Currently we are validating bench model results using a SuperPump AR Series model. In the bench, we created a custom flow chamber to house our device in an anatomically correct silicone model to reflect what we would see in the human model. We were able to program the pump to output physiological and pathological flow and pressure waveforms to obtain the desired flow output needed. For instance, having 100 mmHg of systolic blood pressure and 80 mmHg of diastolic blood pressure. In addition, the ease of programming the pressure waveform through the ViViGen software was a real plus.
We also conducted Particle Image Velocimetry (PIV) during our verification study in-vivo. The interoperability of the pump with the PIV system and the high-speed camera system through its Sync Pulse function really helped us a lot. We got flow data that helped us examine how our valve affected the flow profile within the left ventricle and the left atrium. We could see how the flow generated within the left atrium differed from the physiological state as well as how it compared to existing valves– the commercial tri-leaflet and mechanical heart valve. This helped us benchmark our device at a level of confidence where we are able to make important decisions and design changes to the device even before going into the pre-clinical stage. By reducing the need to iterate between in-vivo and in-vitro phases of the project, we were able to reduce the number of cases required for the pre-clinical phase and that is in line with the ethical mandate of the animal use and care committee. This helped us a lot through the protocol approval process in the pre-clinical phase. At present, short-term acute implant data proved to be promising, with the device exhibiting good anchorage capabilities. Also, the team is still collecting data for further analysis.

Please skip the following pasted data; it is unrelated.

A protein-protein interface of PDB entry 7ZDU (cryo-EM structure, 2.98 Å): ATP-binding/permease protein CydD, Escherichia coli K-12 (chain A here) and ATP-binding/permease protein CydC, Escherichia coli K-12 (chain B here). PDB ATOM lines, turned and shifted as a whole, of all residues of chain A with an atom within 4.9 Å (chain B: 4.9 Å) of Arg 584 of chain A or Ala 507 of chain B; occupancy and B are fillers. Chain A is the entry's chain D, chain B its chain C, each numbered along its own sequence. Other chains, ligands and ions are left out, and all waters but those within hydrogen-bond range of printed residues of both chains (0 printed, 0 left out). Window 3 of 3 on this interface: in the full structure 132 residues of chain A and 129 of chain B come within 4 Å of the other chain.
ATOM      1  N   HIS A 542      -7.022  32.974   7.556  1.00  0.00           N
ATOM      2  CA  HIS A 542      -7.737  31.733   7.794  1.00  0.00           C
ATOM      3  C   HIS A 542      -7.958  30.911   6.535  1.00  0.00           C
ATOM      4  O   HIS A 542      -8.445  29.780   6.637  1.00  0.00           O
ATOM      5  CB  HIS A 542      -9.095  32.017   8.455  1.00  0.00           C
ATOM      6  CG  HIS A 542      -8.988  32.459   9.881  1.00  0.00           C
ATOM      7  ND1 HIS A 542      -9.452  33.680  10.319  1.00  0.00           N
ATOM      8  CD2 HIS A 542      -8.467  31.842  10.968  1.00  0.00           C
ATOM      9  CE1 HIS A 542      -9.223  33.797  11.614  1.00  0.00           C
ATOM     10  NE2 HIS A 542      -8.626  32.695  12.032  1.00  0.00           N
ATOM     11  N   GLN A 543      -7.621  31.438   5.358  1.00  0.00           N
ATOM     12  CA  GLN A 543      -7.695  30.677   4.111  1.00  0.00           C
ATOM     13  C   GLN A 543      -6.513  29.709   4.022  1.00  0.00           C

JM: What are the greatest challenges you’ve faced in the studies to date?
CZW: Primarily, anchorage and the prevention of paravalvular leakage are the two main challenges. The mitral valve annulus isn’t circular and has an irregular shape. In addition, its saddle shaped landing zone changes based upon the systolic phase and diastolic phase, making it a very fluid landing zone. Without much calcification present around the annulus region, it is difficult to anchor a valve stent device conventionally, like in the case of transcatheter aortic valve implantation (TAVI) procedures. There, we can use a radial force anchor mechanism and abut the stent frame of the prosthetic valve against the native calcified leaflet to give a strong circular hold. We have to come up with novel, rather unconventional anchoring method by means of an array of angled flares around the main stent frame bent to varying angles. This makes sure that the device is able to withstand the systolic pressure experienced by the leaflets when they are fully coapted. This pressure typically ranges between 130 mmHg to 150 mmHg depending on the pathological state of the heart. This is something we cannot really test in the bench model. In the bench model, silicone doesn’t reflect the softness or fluid nature of real tissue. Also, the device is always fixated with zero migration because of the way we anchor the device to test its functionality. It is permanently attached to the native annulus. In physiological models of pre-clinical studies we are faced with the challenges of not just anchor, but how and where the anchor is positioned. The mitral valve is located at such an angle that it makes imaging difficult. It’s not as clearly seen as in the aortic valve.